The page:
Unbiased Love

The child is deformed‘.
That’s the first thought that crossed my mind when I first saw him. The mouth hanging open, rotund belly, protuberant saucer like eyes, muddy complexion, disproportionately thin limbs and a very questionable hygiene. He wore a blue sweater stained with the contents of his breakfast.  I surveyed him as I walked towards him to monitor his vitals before the morning clinical rounds. His case file said he was ten years old; it was hard to judge from his appearance.
My approach scared him. He perceived the stethoscope hanging around my neck with apprehension often seen in young children but not usually a ten year old. He put his thin arms around the old man’s neck who was sitting on his bed. His grandfather, I presumed. I gently pried him away from around his grandfather’s neck and put the cuff  around his thin arm to monitor his blood pressure. I tried not to look at his face with the saliva drooping from the corners of his mouth and remnants of his breakfast still stuck on his face. Something wet hit my hand. I inwardly cringed as I rubbed away a drop of saliva that fell onto my hand from his mouth. I hurriedly examined him and went out of the room.
I love children‘, I reminded myself. ‘All children deserve unbiased loving‘. But even during evening duties, relatively less hectic and allowing me the leisure to chat and play with the children admitted in the ward, I never could bring myself to approach his bed, caress his cheek and ask him how his day went. I avoided looking at his bed, at him, at his grandparents who looked defeated by everything in the world. I didn’t despise him, but I couldn’t feel the love and care that gets naturally evoked towards all children.
The day after Christmas I had night duty at the ward. At one-thirty AM I lied down to rest on the creaky bed in the room assigned for interns. Hardly ten minutes later I heard loud cries of a woman coming from a distance. I presumed it was from the adjacent female medicine ward. But just to be certain, I opened the door of my room.
It was the boy’s grandmother. Howling and running towards my room, her faded yellow sari trailing behind her. I went to check on the boy and found him breathing rapidly in short gasps. His grandfather stood rooted to the spot even when I asked him to carry the boy to the adjacent ICU. Eventually another attendant helped me carry the boy to the adjacent pediatric ICU. I alerted the senior doctor on duty, and started the boy on oxygen and monitored his vitals. His grandfather still stood transfixed in the room, and his grandmother lay sprawled on the floor outside the ICU and crying even louder. I tried to calm her down while the senior doctor examined her grandson.
I looked back at his body; his protuberant belly rising rapidly up and down as he struggled to breath and his thin arms lying feebly by his side. His oxygen mask slipped from his face and as I fixed it in place he held my finger in his palm. His eyes were closed but he could sense someone’s presence near him and held onto that person for comfort.
At that moment I could see the child in him, the lovable child that I had failed to see earlier. I felt very protective about him suddenly. I wiped the drool of saliva from the corner of his mouth. I didn’t cringe this time. I looked at his grandmother, her face pressed against the glass door of the ICU. I heaved a sigh of relief every when I saw his vitals normalize.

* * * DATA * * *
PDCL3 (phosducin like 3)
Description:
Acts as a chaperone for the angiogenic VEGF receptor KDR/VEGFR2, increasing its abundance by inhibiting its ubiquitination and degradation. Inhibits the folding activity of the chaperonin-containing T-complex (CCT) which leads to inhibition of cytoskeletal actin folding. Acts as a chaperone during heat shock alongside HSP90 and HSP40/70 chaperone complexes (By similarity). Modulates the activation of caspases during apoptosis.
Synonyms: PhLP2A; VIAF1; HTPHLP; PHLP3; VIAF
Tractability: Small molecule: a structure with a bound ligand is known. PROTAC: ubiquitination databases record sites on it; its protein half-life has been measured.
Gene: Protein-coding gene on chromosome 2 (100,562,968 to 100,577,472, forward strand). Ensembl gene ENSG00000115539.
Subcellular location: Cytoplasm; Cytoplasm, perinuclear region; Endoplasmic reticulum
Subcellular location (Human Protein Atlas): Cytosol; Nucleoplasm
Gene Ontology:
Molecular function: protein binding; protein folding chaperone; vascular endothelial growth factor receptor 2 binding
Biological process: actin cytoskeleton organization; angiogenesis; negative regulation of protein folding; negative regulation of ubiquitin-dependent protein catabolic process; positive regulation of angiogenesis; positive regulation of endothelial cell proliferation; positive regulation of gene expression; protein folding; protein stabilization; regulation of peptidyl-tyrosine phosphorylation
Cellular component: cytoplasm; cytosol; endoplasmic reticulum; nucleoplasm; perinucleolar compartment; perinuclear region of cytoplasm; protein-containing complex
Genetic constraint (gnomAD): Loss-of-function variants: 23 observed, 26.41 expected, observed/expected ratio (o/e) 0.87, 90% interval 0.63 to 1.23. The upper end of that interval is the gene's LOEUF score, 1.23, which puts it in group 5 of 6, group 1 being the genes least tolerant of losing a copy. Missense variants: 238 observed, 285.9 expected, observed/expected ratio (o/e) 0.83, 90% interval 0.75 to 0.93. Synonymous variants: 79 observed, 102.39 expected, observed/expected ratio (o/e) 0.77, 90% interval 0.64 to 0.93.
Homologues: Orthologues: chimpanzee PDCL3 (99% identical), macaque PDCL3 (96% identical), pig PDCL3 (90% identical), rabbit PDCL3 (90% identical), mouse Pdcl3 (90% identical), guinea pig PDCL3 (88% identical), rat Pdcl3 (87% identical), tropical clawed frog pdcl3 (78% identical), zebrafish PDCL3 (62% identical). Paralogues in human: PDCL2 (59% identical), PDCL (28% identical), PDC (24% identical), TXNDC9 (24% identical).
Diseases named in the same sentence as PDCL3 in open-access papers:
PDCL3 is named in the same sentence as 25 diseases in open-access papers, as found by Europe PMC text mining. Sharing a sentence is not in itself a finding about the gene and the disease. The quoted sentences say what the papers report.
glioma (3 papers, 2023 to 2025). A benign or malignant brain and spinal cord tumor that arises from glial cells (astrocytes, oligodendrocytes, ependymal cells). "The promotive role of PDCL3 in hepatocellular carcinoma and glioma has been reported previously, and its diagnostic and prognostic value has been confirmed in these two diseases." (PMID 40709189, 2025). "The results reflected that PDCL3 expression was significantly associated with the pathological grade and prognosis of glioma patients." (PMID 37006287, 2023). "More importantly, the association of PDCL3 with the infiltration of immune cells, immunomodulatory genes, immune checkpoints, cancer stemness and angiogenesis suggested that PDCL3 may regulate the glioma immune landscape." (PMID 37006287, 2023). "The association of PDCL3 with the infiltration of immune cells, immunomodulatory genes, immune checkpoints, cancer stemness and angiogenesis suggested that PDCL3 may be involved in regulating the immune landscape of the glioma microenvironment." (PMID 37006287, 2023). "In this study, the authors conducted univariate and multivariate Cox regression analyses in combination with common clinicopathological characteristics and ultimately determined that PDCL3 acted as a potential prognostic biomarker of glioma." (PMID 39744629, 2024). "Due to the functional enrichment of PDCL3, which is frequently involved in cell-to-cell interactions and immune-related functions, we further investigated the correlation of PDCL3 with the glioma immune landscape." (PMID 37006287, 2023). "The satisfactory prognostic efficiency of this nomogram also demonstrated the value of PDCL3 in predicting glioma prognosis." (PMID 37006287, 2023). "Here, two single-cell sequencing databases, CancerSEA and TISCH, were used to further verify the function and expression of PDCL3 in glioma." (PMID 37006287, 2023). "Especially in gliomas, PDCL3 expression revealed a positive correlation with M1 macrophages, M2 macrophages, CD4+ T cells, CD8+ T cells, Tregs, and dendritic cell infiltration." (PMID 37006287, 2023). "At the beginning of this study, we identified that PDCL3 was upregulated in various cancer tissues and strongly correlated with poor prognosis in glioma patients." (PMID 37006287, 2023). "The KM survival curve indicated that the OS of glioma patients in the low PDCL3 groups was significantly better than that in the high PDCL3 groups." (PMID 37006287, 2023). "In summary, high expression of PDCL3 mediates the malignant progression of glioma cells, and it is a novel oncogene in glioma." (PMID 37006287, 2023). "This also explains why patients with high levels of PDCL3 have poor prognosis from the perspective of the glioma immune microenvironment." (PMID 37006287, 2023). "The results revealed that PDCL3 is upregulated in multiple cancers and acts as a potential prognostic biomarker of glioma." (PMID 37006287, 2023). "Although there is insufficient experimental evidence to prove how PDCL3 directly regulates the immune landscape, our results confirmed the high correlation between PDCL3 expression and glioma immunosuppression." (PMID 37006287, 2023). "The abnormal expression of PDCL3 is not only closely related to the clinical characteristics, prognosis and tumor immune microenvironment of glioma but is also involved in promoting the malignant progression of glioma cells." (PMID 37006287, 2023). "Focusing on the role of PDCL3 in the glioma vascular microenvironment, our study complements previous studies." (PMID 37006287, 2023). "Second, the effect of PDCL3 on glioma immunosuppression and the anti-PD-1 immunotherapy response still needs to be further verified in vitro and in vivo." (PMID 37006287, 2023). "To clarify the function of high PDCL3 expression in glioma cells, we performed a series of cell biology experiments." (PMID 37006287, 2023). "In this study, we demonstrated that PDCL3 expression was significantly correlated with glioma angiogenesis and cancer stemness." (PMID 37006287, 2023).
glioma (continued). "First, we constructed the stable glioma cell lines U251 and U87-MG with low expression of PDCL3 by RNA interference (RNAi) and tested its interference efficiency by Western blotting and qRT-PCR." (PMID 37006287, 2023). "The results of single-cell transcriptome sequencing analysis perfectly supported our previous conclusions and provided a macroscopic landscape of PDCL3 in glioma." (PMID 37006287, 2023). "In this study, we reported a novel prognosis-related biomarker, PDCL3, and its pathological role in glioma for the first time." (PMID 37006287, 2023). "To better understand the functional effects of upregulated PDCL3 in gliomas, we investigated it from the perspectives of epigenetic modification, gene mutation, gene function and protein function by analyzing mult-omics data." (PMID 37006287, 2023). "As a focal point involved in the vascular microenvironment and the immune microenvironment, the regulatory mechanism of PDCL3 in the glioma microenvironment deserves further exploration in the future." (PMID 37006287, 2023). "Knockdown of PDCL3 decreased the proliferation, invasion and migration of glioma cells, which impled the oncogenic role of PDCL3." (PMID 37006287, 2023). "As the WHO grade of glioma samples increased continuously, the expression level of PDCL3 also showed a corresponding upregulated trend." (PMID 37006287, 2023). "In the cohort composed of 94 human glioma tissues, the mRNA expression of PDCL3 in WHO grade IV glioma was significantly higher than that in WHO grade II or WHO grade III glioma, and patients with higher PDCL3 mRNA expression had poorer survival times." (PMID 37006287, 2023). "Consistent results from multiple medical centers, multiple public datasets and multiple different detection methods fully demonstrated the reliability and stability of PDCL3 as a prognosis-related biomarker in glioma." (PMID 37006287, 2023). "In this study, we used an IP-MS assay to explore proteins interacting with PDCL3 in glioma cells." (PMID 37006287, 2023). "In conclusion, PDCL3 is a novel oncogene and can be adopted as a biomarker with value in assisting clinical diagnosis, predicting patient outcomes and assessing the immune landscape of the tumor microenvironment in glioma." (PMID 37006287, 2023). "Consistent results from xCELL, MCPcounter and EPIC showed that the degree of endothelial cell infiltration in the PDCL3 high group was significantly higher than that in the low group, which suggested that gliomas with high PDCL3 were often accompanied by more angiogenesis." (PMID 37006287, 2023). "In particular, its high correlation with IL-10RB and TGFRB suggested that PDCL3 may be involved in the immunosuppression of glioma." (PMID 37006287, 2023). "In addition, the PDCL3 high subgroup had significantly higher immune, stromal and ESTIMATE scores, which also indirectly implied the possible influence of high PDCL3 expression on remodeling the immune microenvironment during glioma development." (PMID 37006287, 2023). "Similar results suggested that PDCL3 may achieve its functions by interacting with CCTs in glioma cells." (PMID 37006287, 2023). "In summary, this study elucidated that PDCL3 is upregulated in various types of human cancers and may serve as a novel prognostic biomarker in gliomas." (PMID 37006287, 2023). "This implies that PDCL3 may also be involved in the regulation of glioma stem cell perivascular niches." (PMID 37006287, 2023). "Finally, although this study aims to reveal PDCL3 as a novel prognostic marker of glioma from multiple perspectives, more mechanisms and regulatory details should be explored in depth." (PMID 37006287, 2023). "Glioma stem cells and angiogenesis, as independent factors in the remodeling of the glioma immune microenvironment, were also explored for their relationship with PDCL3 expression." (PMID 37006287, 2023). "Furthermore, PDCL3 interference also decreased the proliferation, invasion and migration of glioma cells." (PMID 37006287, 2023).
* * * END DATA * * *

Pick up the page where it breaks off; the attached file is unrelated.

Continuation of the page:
I left the ward at 8 am the next morning and had a twenty four hour break. I came back to ward on 28th morning and found his bed empty. My heart stopped beating for a moment. I questioned the post graduate trainee on duty about him, inwardly praying that nothing bad had happened to him. His grandparents had taken him home a few hours ago. They had left against medical advice. I don’t know whether I will ever see him again or whether he will even survive for long, since he would be devoid of medical care.
Doctors meet hundreds of patients every week, hear different stories and encounter many families in distress trying to cope with illness and death. They interact with people at their most vulnerable moments. It’d be hard to survive if one emotionally connected and felt for every patient and their family. Life would be perpetually depressing to see human suffering at such close quarters and get emotionally attached to all of them. So, an emotional detachment is vital just for basic survival!
But once in a while I can’t help being emotionally attached with a patient and their families. It’s difficult to predict what triggers such an attachment. But it renews a compassion and care that is often forgotten in this busy world. And I feel grateful to that ten year old boy for reviving it in me at the right time.

7 thoughts on “Unbiased Love”

  1. One is not to share the suffering, but try and relieve it, I realized, while I watched a dear one getting treated, as a kid. Its all about being just the one, the moment demands, the doctors empathy and no pity.The ethics a profession expects, and how you live upto it, despite being human.Here is an extreme story: A barber, a rebel informer, shaved clean the beard of his customer 'a general'..- though he had been tipped off, about a surprise ambush, by this customer – though he knew, killing this very general would have… helped the rebel cause, and saved his own life!

  2. @corrine, @sangeeta Glad you liked the post :)@anusha it's tough…but it's important for doctors to have a certain emotional detachment just to go through the day without being overwhelmed by the death and diseases affecting so many people every day.@anonymous ya, our job is not to pity, just empathize with the suffering that a patient and his/her family goes through and do the best in our ability to relieve them of it.

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